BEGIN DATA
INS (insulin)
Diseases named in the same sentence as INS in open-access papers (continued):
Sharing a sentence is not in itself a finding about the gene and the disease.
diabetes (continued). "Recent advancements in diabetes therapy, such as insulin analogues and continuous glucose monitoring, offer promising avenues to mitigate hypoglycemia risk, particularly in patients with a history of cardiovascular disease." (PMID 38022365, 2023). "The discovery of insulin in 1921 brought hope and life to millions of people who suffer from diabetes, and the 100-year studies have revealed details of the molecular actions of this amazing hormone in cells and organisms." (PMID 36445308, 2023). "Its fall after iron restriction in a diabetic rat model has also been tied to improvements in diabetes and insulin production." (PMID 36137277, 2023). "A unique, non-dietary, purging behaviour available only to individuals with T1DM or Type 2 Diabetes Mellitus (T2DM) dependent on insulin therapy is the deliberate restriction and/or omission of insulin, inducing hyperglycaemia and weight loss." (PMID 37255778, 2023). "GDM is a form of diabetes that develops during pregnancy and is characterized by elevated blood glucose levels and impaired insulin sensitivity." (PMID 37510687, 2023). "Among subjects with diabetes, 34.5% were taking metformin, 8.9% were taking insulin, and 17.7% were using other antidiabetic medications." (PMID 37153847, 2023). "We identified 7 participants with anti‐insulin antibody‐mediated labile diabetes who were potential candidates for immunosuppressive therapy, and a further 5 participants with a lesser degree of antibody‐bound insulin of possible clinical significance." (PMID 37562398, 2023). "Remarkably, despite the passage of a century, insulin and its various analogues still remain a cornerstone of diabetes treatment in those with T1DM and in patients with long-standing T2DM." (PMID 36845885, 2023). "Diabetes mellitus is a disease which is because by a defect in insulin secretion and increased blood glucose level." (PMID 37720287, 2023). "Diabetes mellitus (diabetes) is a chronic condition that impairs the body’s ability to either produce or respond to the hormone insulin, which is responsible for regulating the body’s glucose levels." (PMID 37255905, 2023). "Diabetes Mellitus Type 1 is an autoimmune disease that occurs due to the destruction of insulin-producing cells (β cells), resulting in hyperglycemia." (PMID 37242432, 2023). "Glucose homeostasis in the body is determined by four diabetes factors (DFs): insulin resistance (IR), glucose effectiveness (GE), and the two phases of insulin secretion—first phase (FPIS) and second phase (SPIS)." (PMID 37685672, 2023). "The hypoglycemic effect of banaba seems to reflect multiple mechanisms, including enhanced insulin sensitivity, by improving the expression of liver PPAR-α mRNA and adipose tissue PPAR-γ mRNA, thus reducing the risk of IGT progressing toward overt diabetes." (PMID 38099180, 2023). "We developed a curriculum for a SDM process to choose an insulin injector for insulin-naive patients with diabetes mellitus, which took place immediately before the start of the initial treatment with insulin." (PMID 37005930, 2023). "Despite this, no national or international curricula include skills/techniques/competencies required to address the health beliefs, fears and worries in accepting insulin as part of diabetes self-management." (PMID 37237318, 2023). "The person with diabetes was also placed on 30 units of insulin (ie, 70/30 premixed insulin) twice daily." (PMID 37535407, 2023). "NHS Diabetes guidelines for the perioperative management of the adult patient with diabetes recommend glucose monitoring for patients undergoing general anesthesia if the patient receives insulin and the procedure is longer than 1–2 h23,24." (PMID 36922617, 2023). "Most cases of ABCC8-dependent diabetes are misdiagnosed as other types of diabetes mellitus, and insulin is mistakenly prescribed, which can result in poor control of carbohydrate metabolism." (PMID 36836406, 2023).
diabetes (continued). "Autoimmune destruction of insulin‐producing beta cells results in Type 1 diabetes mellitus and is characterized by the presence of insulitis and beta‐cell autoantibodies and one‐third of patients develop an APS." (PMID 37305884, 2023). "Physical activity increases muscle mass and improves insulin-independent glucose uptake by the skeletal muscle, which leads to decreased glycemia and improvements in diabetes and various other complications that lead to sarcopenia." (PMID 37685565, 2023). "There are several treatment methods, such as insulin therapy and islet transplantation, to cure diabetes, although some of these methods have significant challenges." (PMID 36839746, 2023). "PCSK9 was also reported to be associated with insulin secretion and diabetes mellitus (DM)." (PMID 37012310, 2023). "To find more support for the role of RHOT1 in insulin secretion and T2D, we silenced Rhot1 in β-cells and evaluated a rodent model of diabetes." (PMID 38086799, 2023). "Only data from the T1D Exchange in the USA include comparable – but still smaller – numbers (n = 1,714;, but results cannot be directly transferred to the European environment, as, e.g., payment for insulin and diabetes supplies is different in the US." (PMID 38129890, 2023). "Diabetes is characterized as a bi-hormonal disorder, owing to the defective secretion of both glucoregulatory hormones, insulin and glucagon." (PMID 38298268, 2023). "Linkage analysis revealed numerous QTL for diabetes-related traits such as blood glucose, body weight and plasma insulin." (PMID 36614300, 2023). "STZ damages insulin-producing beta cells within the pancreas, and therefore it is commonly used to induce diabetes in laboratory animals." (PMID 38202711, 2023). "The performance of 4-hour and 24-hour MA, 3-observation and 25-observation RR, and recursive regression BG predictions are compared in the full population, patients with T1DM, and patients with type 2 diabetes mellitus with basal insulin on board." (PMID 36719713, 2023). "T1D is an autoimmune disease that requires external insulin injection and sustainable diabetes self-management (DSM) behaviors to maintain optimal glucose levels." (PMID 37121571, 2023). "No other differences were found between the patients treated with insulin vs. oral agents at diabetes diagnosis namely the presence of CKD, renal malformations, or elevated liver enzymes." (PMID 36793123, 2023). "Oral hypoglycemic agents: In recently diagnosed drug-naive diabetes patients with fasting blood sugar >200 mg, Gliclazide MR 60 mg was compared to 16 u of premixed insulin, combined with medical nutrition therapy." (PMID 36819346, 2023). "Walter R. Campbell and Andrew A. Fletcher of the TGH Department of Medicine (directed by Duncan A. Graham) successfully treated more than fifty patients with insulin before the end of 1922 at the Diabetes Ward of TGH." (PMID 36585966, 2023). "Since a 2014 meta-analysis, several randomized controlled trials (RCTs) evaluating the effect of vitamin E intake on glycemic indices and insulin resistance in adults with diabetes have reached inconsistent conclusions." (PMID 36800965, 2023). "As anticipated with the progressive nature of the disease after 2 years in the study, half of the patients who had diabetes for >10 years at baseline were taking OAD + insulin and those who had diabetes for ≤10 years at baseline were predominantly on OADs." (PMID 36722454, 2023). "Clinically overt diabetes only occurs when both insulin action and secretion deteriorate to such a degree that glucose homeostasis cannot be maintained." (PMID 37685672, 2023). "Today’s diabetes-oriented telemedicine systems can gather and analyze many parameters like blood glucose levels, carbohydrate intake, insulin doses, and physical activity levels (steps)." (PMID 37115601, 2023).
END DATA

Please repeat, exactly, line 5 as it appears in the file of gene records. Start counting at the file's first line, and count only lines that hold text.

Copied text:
diabetes (continued). "Autoimmune destruction of insulin‐producing beta cells results in Type 1 diabetes mellitus and is characterized by the presence of insulitis and beta‐cell autoantibodies and one‐third of patients develop an APS." (PMID 37305884, 2023). "Physical activity increases muscle mass and improves insulin-independent glucose uptake by the skeletal muscle, which leads to decreased glycemia and improvements in diabetes and various other complications that lead to sarcopenia." (PMID 37685565, 2023). "There are several treatment methods, such as insulin therapy and islet transplantation, to cure diabetes, although some of these methods have significant challenges." (PMID 36839746, 2023). "PCSK9 was also reported to be associated with insulin secretion and diabetes mellitus (DM)." (PMID 37012310, 2023). "To find more support for the role of RHOT1 in insulin secretion and T2D, we silenced Rhot1 in β-cells and evaluated a rodent model of diabetes." (PMID 38086799, 2023). "Only data from the T1D Exchange in the USA include comparable – but still smaller – numbers (n = 1,714;, but results cannot be directly transferred to the European environment, as, e.g., payment for insulin and diabetes supplies is different in the US." (PMID 38129890, 2023). "Diabetes is characterized as a bi-hormonal disorder, owing to the defective secretion of both glucoregulatory hormones, insulin and glucagon." (PMID 38298268, 2023). "Linkage analysis revealed numerous QTL for diabetes-related traits such as blood glucose, body weight and plasma insulin." (PMID 36614300, 2023). "STZ damages insulin-producing beta cells within the pancreas, and therefore it is commonly used to induce diabetes in laboratory animals." (PMID 38202711, 2023). "The performance of 4-hour and 24-hour MA, 3-observation and 25-observation RR, and recursive regression BG predictions are compared in the full population, patients with T1DM, and patients with type 2 diabetes mellitus with basal insulin on board." (PMID 36719713, 2023). "T1D is an autoimmune disease that requires external insulin injection and sustainable diabetes self-management (DSM) behaviors to maintain optimal glucose levels." (PMID 37121571, 2023). "No other differences were found between the patients treated with insulin vs. oral agents at diabetes diagnosis namely the presence of CKD, renal malformations, or elevated liver enzymes." (PMID 36793123, 2023). "Oral hypoglycemic agents: In recently diagnosed drug-naive diabetes patients with fasting blood sugar >200 mg, Gliclazide MR 60 mg was compared to 16 u of premixed insulin, combined with medical nutrition therapy." (PMID 36819346, 2023). "Walter R. Campbell and Andrew A. Fletcher of the TGH Department of Medicine (directed by Duncan A. Graham) successfully treated more than fifty patients with insulin before the end of 1922 at the Diabetes Ward of TGH." (PMID 36585966, 2023). "Since a 2014 meta-analysis, several randomized controlled trials (RCTs) evaluating the effect of vitamin E intake on glycemic indices and insulin resistance in adults with diabetes have reached inconsistent conclusions." (PMID 36800965, 2023). "As anticipated with the progressive nature of the disease after 2 years in the study, half of the patients who had diabetes for >10 years at baseline were taking OAD + insulin and those who had diabetes for ≤10 years at baseline were predominantly on OADs." (PMID 36722454, 2023). "Clinically overt diabetes only occurs when both insulin action and secretion deteriorate to such a degree that glucose homeostasis cannot be maintained." (PMID 37685672, 2023). "Today’s diabetes-oriented telemedicine systems can gather and analyze many parameters like blood glucose levels, carbohydrate intake, insulin doses, and physical activity levels (steps)." (PMID 37115601, 2023).